Do It Yourself Joint Ventures

A man returns from a visit to his physician. On the way home, he stops by a medical center and buys a variety of surgical instruments. He drops into the local library and takes out some books. Then he buys a nurse’s outfit. When he gets home, he tells his wife, “The doctor told me I need my appendix removed. I asked him a number of questions, and the good new is that we don’t need him! Why should we spend thousands on an operation, when I could buy everything we need for a few hundred? Read these books tonight, and tomorrow you can don the uniform and operate on me. Now haven’t you got a smart husband?”

IDIOT, right? Right. Many people have this same, cheap mentality. Why do you need a Burger King franchise when your mother makes such great burgers and you can buy used restaurant equipment? Is it arrogance, ignorance or a combination of both that encourages people to make such silly choices? “I don’t need that techie to fix my computer! He charges an arm and a leg. I’ll do it myself!” Well, the techie loves to hear that, because a week later, after messing his computer up even more, that same fool will beg the techie to help him, at any cost. He will carry the techie on his back through crocodile-infested swamps and then make him tea… And perhaps the techie will charge a little more…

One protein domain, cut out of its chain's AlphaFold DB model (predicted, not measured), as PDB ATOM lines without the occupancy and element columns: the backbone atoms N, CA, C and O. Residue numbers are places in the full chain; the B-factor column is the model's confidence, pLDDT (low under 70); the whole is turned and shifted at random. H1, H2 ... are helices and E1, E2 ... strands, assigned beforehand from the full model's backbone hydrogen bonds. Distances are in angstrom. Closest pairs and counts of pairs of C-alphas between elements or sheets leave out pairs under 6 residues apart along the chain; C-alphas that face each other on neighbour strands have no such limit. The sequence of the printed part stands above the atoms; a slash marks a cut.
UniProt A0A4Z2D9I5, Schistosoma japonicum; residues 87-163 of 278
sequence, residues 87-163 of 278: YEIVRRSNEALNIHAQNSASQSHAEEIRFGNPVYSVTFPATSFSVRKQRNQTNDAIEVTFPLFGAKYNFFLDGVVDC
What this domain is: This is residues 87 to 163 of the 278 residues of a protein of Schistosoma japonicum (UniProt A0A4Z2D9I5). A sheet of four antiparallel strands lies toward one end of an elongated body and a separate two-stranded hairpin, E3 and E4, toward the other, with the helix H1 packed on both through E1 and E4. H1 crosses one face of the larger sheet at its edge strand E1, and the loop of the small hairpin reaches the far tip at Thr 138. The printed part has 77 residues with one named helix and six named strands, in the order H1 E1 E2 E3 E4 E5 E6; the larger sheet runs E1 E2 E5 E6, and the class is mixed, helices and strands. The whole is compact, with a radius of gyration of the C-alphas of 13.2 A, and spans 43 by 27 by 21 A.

When my car breaks, I call Ray. When my computer breaks, I call Andrew. When I have accounting / tax problems, I call Raj. I don’t negotiate or haggle with them. And they solve my problems fast. I am consciously incompetent. There are very few things I’m really good at, and even in those areas there are many better than I am. I save a lot of time, money and frustration by paying experts. The same applies to Joint Ventures. We teach people, support them and encourage them in that area because we have 19 years of experience and we do this every single day. But, guess what? You have to pay to attend a Bootcamp or join the Forum. After that, we will support you. In Afrikaans, they say, “Goedkoop is duurkoop.” (Cheap is expensive.) Ever bought cheap shoes?

In Whistler, a fellow approached me at the end of a seminar I presented on Joint Ventures. He asked why the Bootcamp is “so expensive” at $997 for two people. I answered, “It’s probably not for you.” Why? Because he just revealed who he is. Successful people pay experts based on return on investment. How much does a shovel have to cost to be expensive when it is used to shovel gold into your car’s trunk?

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